plaintiff bases  his right to  recovery.  The  complaint must
    simply  "'give  the   defendant  fair  notice  of   what  the
    plaintiff's  claim is and the grounds  upon which it rests.'"
    Baldwin County Welcome  Ctr. v. Brown, 
    466 U.S. 147
    , 150 n.3
    (1984) (quoting Conley  v. Gibson, 
    355 U.S. 41
    , 47  (1957)).
    The plaintiff in the present case made clear in his complaint
    the  types of adverse  action he  was alleging  (sham detail,
    derogatory comments), and set forth the  discriminatory basis
    that he  claimed for  those actions  (race, national  origin,
    age), in  violation of Title VII and the  ADEA.  As for legal
    theories, he then put his continuing hostile work environment
    theory  before the district  court when the  court considered
    the  defendant's motion  for summary  judgment  (albeit in  a
    reply brief).  That is  sufficient to enable the plaintiff to
    argue that theory  on appeal.  Cajigas v. Banco de Ponce, 
    741 F.2d 464
    , 468 n.12 (1st Cir. 1984).
    action to  be  judged each  on  its own  merits."   Vance  v.
    Southern Bell Tel. & Tel. Co., 
    863 F.2d 1503
    , 1511 (11th Cir.
    1989).  The  Mills court therefore  allowed the plaintiff  to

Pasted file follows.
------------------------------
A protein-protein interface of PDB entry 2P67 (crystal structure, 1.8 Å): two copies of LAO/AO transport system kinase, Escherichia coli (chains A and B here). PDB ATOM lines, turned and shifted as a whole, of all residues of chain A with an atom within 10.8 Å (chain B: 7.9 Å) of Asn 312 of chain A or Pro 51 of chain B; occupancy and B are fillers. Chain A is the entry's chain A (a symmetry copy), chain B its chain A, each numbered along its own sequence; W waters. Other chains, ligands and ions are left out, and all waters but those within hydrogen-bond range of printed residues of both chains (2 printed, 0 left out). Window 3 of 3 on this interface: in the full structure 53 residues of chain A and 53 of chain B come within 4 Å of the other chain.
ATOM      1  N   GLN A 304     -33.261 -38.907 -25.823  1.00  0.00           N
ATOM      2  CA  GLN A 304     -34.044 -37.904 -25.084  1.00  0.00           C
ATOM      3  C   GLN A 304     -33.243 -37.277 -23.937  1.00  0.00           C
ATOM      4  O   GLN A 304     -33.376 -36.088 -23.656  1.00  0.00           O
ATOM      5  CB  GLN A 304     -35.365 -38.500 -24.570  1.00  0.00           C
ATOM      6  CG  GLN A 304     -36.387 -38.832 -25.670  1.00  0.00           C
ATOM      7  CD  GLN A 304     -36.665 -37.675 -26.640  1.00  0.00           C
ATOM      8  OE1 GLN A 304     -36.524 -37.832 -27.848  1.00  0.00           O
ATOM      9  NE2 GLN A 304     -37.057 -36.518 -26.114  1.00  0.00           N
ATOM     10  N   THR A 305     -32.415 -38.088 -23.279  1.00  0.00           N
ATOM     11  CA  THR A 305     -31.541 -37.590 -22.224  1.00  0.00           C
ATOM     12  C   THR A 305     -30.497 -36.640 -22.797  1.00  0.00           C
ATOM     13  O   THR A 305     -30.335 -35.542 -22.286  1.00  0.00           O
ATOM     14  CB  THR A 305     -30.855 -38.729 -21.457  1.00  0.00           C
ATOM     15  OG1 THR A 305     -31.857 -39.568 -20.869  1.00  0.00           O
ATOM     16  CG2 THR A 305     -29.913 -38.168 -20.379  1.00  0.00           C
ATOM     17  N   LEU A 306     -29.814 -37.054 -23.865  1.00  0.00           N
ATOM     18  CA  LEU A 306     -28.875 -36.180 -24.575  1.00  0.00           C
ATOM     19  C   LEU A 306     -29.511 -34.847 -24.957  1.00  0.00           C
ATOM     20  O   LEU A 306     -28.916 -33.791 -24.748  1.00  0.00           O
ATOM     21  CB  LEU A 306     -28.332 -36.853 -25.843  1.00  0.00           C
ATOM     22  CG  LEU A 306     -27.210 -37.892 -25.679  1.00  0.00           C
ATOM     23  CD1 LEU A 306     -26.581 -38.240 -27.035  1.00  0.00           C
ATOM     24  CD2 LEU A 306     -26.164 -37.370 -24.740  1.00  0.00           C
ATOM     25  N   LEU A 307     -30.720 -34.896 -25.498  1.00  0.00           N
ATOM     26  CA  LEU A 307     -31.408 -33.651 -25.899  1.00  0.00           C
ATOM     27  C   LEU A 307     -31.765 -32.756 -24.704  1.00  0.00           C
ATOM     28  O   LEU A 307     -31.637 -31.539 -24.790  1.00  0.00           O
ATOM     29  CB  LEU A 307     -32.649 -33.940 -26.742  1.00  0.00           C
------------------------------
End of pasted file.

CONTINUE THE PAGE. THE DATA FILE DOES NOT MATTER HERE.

seek  recovery of compensatory  and punitive damages  for any
    post-Act conduct amounting  to sexual harassment  under Title
    VII.  Id.  
              Although  DeNovellis does  not discuss  them, other
    courts have  allowed Title  VII claims  for harassment  other
    than  sexual  harassment.   See  Lattimore, 99  F.3d  at 463;
    Lindemann & Grossman, supra, at 749-54.  Indeed, until recent
    years, one of  the most common forms of  harassment claim was
    verbal  abuse,  such as  racial  epithets.   See  Lindemann &
    Grossman,  supra, at 749-54.  Harassment may also  consist of
    pranks and other forms of hazing, even without  racial slurs,
    although, in such  cases, "courts look especially  closely to
    see  whether the conduct  is in  fact racially  [or otherwise
    invidiously] motivated."  Id. at 753. 
              Not  all   offensive  conduct   is  actionable   as
    harassment; trivial  offenses do  not suffice.   See  Meritor
    Sav. Bank v. Vinson, 
    477 U.S. 57
    , 67 (1986).  The Court  has
    ruled  that, in  order to  establish  a Title  VII claim  for
    sexual  harassment under  a hostile  environment theory,  the
    conduct must be  "'sufficiently severe or pervasive  to alter
    the  conditions  of  the victim's  employment  and  create an
    abusive  [or  hostile]  working  environment.'"    Harris  v.
    Forklift  Sys., Inc.,  
    510 U.S. 17
    ,  21 (1993)  (quoting Los
    Angeles Dep't of Water  & Power v. Manhart, 
    435 U.S. 702
    , 707